High Court rules in favor of Law Society in legal aid funding dispute

Citation: [2024] EWHC 155 (Admin)
Judgment on


The case of Law Society of England and Wales, R (on the application of) v The Lord Chancellor represents a multifaceted dispute concerning the adequacy of funding for criminal legal aid solicitors in England and Wales. The Law Society challenged the Lord Chancellor’s response to the ‘Criminal Legal Aid Independent Review’ (CLAIR) Report, specifically concerning the sufficiency of funding increases and the alleged failure to address unmet needs in legal aid. This article analyzes the decision of the High Court of Justice, which involved the interpretation and application of several legal principles fundamental to administrative law and judicial review.

Key Facts

The Law Society contended that the Lord Chancellor breached his statutory duty under the Legal Aid, Sentencing and Punishment of Offenders Act 2012 (LASPO) by failing to ensure adequate legal aid provision (Ground 1) and breached his duties of rational decision-making (Ground 2) and sufficient inquiry (Ground 4). Additionally, the Society argued that the Lord Chancellor failed to give adequate reasons for his decisions (Ground 3).

The claims arose in the context of CLAIR’s recommendation for an increase in funding for criminal legal aid by at least £100 million per annum—an overall 15% rise identified as necessary to ensure the sustainability of legal aid services (the Central Recommendation). The Lord Chancellor accepted many of the CLAIR recommendations but implemented a lower increase, leading to this judicial review.

The Court’s analysis centered on several legal principles:

  1. Duty to Secure Legal Aid (LASPO, Section 1): The Lord Chancellor is statutorily obliged to ensure legal aid is made available in accordance with LASPO.

  2. Rationality and Irrationality (Wednesbury Unreasonableness): The Lord Chancellor’s decisions must fall within the range of reasonable decisions that a decision-maker could make. A decision is irrational if it is so unreasonable that no reasonable authority could ever have come to it.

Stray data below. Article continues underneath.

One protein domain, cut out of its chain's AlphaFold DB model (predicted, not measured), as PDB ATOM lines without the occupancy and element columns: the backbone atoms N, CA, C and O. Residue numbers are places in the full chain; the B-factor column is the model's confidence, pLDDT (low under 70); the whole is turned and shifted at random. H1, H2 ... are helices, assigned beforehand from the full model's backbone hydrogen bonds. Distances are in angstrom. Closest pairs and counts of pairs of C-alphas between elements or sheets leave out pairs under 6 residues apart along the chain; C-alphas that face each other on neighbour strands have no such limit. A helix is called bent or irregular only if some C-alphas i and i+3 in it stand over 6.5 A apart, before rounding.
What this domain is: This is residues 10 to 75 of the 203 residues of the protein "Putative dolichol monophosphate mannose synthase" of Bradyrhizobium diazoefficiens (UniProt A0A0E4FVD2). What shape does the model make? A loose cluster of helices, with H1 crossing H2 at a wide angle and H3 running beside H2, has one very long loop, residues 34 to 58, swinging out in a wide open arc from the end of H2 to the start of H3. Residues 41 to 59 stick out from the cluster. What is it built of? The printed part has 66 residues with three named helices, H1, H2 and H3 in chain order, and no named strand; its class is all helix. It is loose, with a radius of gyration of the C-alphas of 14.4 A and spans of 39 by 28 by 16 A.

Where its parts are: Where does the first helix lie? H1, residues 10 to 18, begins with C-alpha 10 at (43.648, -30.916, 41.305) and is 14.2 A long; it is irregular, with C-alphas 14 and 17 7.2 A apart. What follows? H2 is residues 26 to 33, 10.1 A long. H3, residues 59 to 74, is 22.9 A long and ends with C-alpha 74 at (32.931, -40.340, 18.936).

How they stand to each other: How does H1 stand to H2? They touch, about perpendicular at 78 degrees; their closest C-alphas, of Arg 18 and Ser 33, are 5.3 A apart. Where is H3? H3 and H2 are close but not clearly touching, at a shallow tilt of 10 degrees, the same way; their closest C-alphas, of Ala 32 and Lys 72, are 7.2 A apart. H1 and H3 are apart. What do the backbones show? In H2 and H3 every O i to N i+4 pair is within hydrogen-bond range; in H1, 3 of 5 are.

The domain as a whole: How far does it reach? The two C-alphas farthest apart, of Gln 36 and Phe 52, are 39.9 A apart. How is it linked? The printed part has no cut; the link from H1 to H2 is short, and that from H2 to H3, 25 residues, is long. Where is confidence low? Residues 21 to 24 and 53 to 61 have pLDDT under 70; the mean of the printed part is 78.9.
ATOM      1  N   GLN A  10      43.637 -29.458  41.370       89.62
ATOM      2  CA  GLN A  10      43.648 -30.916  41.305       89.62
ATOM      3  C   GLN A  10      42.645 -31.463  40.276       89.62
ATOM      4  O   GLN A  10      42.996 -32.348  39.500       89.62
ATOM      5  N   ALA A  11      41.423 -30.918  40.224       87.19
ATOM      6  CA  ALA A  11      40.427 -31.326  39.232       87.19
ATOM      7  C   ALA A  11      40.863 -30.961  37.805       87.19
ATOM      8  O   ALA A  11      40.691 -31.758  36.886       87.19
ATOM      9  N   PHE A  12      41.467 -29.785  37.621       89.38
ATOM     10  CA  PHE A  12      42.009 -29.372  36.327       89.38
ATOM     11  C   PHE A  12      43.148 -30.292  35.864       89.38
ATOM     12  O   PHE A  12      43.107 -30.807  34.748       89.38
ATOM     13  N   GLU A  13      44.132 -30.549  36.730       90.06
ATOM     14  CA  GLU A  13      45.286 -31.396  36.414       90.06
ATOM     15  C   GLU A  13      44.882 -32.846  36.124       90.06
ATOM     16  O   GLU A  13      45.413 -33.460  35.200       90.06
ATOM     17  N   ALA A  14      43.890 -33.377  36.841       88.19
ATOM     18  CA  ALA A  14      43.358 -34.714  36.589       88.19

3. Duty of Sufficient Inquiry (Tameside duty): The Lord Chancellor must take reasonable steps to acquaint himself with the relevant information necessary to answer the right questions effectively.

  4. Duty to Give Reasons: The Lord Chancellor must provide adequate reasons for his decisions, especially when significant interests are involved.

  5. Access to Justice (Article 6 ECHR): The decisions must also align with the constitutional right to access to legal representation when facing criminal charges.


The Court found partially in favor of the Law Society. Specifically:

  • Ground 1 (Duty to Secure Legal Aid): The Law Society failed to show that the decrease in fee increases constituted a breach of the Lord Chancellor’s LASPO Section 1 duty.

  • Ground 2 (Irrationality): The Law Society’s alternative formulation of Ground 2 was accepted. The Court found it irrational that the Lord Chancellor failed to ask whether fee increases lower than 15% could still deliver the aims of the CLAIR Report, constituting a breach of the Lord Chancellor’s duty.

  • Ground 4 (Duty of Sufficient Inquiry): The Court found that the Lord Chancellor breached his Tameside duty by not considering further financial modelling on increases lower than 15%.

  • Ground 3 (Duty to Give Reasons): The Court found that this ground did not add anything substantive to the Law Society’s case and was not upheld as a separate ground.

The Court granted a declaration reflecting the findings on Grounds 4 and 2.


The High Court’s ruling in Law Society of England and Wales, R (on the application of) v The Lord Chancellor illustrates the crucial balance that must be struck between administrative discretion and the need for rational decision-making grounded in sufficient inquiry. The case underscores the importance of access to justice as a guiding principle for decisions affecting the provision of legal aid, thereby safeguarding the rights of individuals facing criminal proceedings. The judgment serves as a reminder for public law decision-makers to rigorously interrogate the implications of not fully implementing recommendations, especially when these have been accepted in principle and pertain to fundamental public services like legal aid.

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